When she first strode into the Canadian media tent at Kandahar Air Field earlier this month, Michelle Lang had a warning for the small group of reporters inside.
"I've never been here before and I'm going to ask you a lot of dumb questions," she said. "I apologize in advance."
Far from reckless, the award-winning Calgary Herald reporter asked dozens of questions about safety, recalls Globe and Mail reporter Patrick White, whose reporting stint in Afghanistan overlapped with hers.
But Ms. Lang wasn't content to stay "inside the wire" - behind the blast-walls of Kandahar Air Field, the surest way to guarantee her safety as a reporter on the front lines of combat in a volatile province racked by insurgency.
"She was way too good a reporter for that," Mr. White wrote Wednesday.
"I'm not here to rewrite what the public affairs people tell me," she said.
And within hours of her arrival on the base, she was making requests to embed with front-line troops. "Her journalistic instincts wouldn't have it any other way. Mr. White wrote.
Ms. Lang knew all too well the risks of the region she was working in. Last week, writing about the death of Lieutenant Andrew Nuttall just before Christmas Eve, she e-mailed friends about how challenging it was to cover such tragedies. Leading up to the ramp ceremony that weekend, she said, she was terrified she would break down and cry.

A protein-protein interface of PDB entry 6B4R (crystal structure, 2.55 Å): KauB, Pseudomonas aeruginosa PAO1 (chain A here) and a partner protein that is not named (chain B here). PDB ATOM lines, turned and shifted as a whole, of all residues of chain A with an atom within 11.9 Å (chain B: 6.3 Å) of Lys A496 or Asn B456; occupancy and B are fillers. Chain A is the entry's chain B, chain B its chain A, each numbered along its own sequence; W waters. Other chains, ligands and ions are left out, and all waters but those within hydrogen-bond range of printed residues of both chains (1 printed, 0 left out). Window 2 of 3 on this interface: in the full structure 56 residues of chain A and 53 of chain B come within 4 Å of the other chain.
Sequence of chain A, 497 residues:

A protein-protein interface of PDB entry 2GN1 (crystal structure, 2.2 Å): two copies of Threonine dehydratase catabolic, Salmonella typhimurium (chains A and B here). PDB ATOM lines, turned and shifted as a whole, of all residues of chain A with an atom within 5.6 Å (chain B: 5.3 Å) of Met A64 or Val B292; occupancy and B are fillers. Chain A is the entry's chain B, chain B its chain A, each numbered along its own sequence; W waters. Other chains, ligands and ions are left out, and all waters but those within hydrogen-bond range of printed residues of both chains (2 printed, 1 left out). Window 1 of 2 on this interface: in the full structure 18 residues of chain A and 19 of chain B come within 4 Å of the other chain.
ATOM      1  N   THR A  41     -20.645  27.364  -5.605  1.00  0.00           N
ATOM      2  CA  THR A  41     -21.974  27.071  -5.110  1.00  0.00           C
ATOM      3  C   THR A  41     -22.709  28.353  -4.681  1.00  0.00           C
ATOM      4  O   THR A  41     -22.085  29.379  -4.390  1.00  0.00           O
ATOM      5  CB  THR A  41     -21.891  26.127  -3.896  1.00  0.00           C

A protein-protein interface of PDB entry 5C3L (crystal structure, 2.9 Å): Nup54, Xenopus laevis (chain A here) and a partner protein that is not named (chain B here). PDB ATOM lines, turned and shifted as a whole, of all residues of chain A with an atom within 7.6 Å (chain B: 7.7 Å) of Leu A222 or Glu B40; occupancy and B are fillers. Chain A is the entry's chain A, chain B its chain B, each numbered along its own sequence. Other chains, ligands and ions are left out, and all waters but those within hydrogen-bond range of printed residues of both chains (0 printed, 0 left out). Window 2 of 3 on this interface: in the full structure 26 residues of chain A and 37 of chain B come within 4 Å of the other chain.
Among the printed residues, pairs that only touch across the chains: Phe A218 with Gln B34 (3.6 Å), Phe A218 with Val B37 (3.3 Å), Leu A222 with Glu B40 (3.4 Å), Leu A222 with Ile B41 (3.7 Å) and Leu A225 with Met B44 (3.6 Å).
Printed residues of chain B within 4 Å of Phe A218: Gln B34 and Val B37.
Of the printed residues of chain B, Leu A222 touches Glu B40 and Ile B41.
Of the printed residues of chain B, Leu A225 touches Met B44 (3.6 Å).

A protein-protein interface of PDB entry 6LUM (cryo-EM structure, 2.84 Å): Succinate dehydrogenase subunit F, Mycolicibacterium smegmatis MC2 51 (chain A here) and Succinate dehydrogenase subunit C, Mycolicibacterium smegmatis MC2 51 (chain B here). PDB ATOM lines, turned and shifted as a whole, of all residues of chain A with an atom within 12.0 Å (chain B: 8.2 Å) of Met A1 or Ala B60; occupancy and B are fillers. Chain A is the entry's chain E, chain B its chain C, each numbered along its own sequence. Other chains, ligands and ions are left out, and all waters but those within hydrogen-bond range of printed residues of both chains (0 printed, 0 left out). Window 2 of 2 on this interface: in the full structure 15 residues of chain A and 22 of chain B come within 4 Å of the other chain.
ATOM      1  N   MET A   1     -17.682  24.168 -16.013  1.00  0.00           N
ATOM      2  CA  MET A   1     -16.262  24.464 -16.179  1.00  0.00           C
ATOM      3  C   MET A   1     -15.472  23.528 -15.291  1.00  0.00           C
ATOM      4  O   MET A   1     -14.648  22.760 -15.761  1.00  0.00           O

"She said it was so hard personally because it was so sad," said CBC reporter Mike O'Brien, who has known Ms. Lang since both worked at the Regina Leader-Post.
"She understood that when somebody dies, it leaves an enormous hole."
Ms. Lang's family, fiancé and tight-knit circle of colleagues were in shock as the news of her death - the first Canadian journalist killed in Afghanistan - reverberated Wednesday.
Her death came at the end of an incredible year for the 34-year-old journalist.
Her dogged work covering health care in Alberta won her a National Newspaper Award in the spring; she got engaged and was eagerly planning her wedding for next July; after the date was pushed back several times, she began her stint reporting with Canadian troops in Afghanistan in mid-December.
"She had such a great year," Mr. O'Brien said. "And I know that … it's probably absurd to talk about what seems fair what seems unfair. But what happened to her, in this year, is so unfair."